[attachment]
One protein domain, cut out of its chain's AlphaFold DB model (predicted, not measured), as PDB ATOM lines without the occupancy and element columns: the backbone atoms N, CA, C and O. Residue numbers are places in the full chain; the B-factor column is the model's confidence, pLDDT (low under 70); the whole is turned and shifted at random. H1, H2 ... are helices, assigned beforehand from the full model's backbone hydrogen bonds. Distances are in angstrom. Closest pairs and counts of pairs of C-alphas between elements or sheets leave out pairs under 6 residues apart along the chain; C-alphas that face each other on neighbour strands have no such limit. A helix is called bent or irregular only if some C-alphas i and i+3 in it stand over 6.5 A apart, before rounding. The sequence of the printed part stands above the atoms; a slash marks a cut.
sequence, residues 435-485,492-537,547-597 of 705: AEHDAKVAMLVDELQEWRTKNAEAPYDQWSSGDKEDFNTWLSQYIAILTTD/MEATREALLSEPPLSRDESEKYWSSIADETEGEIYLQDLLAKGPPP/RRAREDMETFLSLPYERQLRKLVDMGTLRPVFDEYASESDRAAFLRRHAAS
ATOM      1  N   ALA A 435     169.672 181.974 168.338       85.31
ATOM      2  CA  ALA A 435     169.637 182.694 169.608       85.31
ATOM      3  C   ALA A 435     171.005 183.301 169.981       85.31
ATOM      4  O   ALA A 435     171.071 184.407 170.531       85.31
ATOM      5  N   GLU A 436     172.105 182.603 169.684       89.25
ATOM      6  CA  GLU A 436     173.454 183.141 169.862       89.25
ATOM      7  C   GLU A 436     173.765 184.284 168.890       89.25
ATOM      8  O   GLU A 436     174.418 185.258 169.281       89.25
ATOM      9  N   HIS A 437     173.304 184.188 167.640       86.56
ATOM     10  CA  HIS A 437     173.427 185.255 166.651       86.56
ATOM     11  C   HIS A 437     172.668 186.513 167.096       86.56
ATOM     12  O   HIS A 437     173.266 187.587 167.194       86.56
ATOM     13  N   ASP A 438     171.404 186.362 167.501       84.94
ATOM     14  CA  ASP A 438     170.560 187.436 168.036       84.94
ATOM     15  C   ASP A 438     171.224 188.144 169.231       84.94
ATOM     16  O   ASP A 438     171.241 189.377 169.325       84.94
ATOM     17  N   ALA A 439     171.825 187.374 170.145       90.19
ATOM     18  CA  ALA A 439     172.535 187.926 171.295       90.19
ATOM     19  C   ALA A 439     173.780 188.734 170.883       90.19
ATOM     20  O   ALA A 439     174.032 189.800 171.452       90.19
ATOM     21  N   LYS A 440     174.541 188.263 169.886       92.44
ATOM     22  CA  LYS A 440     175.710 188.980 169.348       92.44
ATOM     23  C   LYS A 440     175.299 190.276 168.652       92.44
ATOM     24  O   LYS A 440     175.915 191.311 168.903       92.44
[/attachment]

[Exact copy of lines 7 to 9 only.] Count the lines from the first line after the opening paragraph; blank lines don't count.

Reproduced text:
ATOM      6  CA  GLU A 436     173.454 183.141 169.862       89.25
ATOM      7  C   GLU A 436     173.765 184.284 168.890       89.25
ATOM      8  O   GLU A 436     174.418 185.258 169.281       89.25